Then they will reply, ‘Lord, when did we ever see you hungry or thirsty or a stranger or naked or sick or in prison, and not help you?’ “And he will answer, ‘I tell you the truth, when you refused to help the least of these my brothers and sisters, you were refusing to help me.’
Then compare this remark by Fox News' Bill O'Reilly from February of 2012:
The mistake [Romney] is making is not dealing with the true causes of poverty, thereby showing real concern for the impoverished. That's what all politicians should do. And the causes are these: poor education, addiction, irresponsible behavior, and laziness. That's right, far-left people. Some folks are lazy.
Or Rush Limbaugh who, having heard a report that children might go hungry now that school lunch programs would be discontinued during the summer months gave this helpful advice. He proposed a regular segment on his show pointing out to children where they could find food:
Now that school is out, where to find food. We can have a daily feature on this. And this will take us all the way through the summer. Where to find food. And, of course, the first will be: "Try your house." It's a thing called the refrigerator. You probably already know about it. Try looking there. There are also things in what's called the kitchen of your house called cupboards. And in those cupboards, most likely you're going to find Ding-Dongs, Twinkies, Lays ridgy potato chips, all kinds of dip and maybe a can of corn that you don't want, but it will be there. If that doesn't work, try a Happy Meal at McDonald's. You know where McDonald's is. There's the Dollar Menu at McDonald's and if they don't have Chicken McNuggets, dial 911 and ask for Obama.
There's another place if none of these options work to find food; there's always the neighborhood dumpster. Now, you might find competition with homeless people there, but there are videos that have been produced to show you how to healthfully dine and how to dumpster dive and survive until school kicks back up in August. Can you imagine the benefit we would provide people? 
Limbaugh has, of course, made a career of being unrepentant, obnoxious and loud. As he wrote in 2005 in the Wall Street Journal:
I love being a conservative. We conservatives are proud of our philosophy. Unlike our liberal friends, who are constantly looking for new words to conceal their true beliefs and are in a perpetual state of reinvention, we conservatives are unapologetic about our ideals.
Everybody needs their own set of rationalizations, I suppose.
A frequent guest on CNN, FOX, and MSNBC, Neil Boortz is also a nationally syndicated radio talk show host made these statements about the victims of Hurricane Katrina:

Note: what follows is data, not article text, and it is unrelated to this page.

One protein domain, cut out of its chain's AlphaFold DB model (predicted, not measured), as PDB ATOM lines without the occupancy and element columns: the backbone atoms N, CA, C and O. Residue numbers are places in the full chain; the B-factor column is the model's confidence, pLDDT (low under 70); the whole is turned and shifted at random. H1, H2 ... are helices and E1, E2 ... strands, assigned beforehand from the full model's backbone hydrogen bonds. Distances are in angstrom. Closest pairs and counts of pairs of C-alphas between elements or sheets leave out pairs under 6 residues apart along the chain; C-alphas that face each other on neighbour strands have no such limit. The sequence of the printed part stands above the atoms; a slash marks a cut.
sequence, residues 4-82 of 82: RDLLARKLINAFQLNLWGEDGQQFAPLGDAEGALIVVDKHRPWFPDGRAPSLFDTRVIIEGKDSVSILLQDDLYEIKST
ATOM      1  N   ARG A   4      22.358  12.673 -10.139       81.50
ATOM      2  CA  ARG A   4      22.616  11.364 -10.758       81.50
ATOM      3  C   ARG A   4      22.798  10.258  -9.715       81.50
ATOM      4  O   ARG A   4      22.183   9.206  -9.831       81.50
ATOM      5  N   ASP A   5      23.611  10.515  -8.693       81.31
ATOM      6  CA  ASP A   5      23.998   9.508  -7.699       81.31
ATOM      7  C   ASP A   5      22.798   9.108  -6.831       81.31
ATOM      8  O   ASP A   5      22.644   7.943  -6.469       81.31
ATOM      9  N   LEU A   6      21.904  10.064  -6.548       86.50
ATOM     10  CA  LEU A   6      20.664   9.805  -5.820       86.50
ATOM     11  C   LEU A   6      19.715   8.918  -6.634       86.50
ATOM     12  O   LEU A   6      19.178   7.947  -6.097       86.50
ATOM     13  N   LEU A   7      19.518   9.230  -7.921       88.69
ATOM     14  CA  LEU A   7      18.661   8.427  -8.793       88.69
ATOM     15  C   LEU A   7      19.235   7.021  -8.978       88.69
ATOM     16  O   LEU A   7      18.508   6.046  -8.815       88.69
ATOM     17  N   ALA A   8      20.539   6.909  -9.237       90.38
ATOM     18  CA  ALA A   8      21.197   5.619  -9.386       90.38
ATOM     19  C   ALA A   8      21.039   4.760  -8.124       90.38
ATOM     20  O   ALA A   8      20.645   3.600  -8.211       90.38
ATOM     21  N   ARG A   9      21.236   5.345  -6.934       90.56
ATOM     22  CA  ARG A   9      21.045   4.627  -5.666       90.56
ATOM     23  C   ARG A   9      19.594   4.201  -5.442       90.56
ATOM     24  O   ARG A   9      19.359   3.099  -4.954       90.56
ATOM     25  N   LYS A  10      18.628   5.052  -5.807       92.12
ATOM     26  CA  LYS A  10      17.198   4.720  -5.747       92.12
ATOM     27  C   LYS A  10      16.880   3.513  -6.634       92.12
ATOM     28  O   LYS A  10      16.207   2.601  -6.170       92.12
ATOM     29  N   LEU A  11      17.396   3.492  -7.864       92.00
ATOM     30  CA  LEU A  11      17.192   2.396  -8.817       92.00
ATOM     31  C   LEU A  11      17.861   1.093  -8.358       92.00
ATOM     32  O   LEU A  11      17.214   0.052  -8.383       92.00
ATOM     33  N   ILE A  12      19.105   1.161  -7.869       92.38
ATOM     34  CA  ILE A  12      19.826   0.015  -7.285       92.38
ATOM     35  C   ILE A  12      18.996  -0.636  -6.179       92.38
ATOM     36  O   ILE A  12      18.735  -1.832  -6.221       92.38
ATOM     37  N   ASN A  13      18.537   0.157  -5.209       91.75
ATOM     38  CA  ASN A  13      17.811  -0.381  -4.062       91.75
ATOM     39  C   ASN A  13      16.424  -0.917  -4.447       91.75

Cries of the downtrodden, my left butt cheek. That wasn't the cries of the downtrodden; that's the cries of the useless, the worthless. New Orleans was a welfare city, a city of parasites, a city of people who could not and had no desire to fend for themselves. You have a hurricane descending on them and they sit on their fat asses and wait for somebody else to come rescue them. "It's somebody else's job to get me out of here. It's somebody else's job to save my life. Not mine. Send me a bus, send me a limo, send me a boat, send me a helicopter, send me a taxi, send me something. But you certainly don't expect me to actually work to get myself out of this situation, do you? Haven't you been watching me for generations? I've never done anything to improve my own lot in life. I've never done anything to rescue myself. Why do you expect me to do that now, just because a levee broke?"
That comes from a man named one of the “25 Most Important Radio Talk Show Hosts in America.” 
And yet, to hear these people, staunch defenders of the Far Right and the One-percent, you would be forgiven for thinking that they had some kind of monopoly on Christian values.

And Tea Party members with bumper-stickers of "What would Jesus do?"   and who salute "God, Family, Nation" with a hand over their hearts compose the majority of the audiences for such Far Right talk shows and Fox News. 

When I read some of the quotes of people from the Christian Right,  like Pat Robertson, I can't understand how they can even be considered Christian at all.  How they can reconcile their so-called religious values with the words of the founders of their faith is a mystery or perhaps, a shameful ignorance.

Still, they rationalize voting for a party that openly boasted of torture and has taken pride in cutting programs that help poor children and pregnant women. How these strange people can call themselves Christians is an undeniable hypocrisy. Or perhaps a sign of both a religion and a nation in decline.